These changes are beautifully illustrated in specimen No. I24, which is also described and .well pictured in my first paper upon this subject. This embryo is of the nine weeks’ stage, with a chorion twice too large and a menstrual history five weeks too long. This means that after the ninth week of pregnancy the embryo ceased to grow, but the chorion continued to expand Qt the same rate as the normal one grows, until the fourteenth. week, when it aborted. What is also noteworthy is that the amnion did not keep pace with the growth of the chorion, leaving between them a large exocoelom. The placenta is more or less diseased, that is, infiltrated with leucocytes, which at points produce small abscesses. The embryo itself has atrophic ears, club-hands and club-feet. After the embryo had been i11 my possession for seven years it was cut into sagittal sections, which, unfortunately, did not stain-well. However, they show that the skin is more fibrous than normal, being infiltrated with round cells, especially in the deformed extremities, where all of the structures are involved, forming syndactyly.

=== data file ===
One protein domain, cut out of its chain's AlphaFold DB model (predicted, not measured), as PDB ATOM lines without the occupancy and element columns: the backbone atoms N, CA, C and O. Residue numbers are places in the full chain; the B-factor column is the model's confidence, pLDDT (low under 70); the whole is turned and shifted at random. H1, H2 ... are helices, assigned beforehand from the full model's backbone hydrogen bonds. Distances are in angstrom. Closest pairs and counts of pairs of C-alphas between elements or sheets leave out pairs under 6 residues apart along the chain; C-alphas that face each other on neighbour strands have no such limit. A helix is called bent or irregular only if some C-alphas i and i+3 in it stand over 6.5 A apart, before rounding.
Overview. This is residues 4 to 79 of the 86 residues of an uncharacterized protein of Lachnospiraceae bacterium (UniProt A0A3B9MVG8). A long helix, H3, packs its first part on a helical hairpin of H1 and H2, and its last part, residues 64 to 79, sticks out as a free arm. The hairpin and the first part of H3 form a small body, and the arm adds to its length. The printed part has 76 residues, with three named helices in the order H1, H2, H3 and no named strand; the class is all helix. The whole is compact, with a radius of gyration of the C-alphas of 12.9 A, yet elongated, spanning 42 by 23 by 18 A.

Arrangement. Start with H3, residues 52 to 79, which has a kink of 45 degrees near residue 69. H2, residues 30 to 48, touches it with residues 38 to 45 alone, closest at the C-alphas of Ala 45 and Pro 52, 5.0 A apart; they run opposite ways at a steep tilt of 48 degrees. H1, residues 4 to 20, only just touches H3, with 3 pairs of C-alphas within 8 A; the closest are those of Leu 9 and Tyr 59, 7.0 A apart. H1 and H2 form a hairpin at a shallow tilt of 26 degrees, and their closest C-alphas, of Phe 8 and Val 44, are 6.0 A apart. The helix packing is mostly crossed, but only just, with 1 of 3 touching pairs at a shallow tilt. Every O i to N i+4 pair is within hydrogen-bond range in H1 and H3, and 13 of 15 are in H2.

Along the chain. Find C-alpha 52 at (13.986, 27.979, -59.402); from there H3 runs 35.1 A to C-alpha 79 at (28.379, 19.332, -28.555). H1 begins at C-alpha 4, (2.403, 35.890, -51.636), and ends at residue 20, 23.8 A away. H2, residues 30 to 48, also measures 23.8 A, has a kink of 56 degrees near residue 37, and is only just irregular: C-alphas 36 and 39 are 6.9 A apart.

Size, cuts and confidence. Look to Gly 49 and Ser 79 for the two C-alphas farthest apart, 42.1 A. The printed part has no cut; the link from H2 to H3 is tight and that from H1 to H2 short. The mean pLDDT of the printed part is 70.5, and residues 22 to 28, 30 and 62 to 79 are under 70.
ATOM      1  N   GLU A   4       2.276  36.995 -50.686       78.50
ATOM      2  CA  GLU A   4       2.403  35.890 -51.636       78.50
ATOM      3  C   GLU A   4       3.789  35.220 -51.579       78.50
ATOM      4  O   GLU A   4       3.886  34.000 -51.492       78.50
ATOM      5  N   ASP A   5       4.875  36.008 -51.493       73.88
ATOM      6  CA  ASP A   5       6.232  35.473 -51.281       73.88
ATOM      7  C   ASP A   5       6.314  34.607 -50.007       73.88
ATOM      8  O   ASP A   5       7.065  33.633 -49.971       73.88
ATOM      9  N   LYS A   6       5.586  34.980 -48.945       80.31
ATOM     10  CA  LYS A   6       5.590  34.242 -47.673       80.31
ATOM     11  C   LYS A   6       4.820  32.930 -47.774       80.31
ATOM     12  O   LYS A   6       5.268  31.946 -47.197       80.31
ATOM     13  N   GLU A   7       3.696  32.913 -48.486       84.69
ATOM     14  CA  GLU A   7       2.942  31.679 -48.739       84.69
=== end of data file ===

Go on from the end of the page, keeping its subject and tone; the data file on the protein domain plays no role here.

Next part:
Changes similar to the ones found in No. 124 are seen again in No. 316. Unfortunately, I failed to obtain the membranes or any history of this specimen, so its story must be told by its form and structure alone. The feet and one hand are club—shaped, and the other hand is spread out and is attached to the side of the head. The skin is thickened and much of the epidermis has fallen off. At points the epithelial cells form mounds without any tendency towards horny changes in them. The muscles, blood-vessels and nerves of the extremities are converted into one fibrous mass of spindleshaped cells, giving much the appearance of myomatous tissue infiltrated with round cells. The cartilages are hyaline, and bone has formed in the center of the calcaneum. The hand has grown to the side of the head, the epithelial coverings having united. The true skin is composed of a mass of round cells.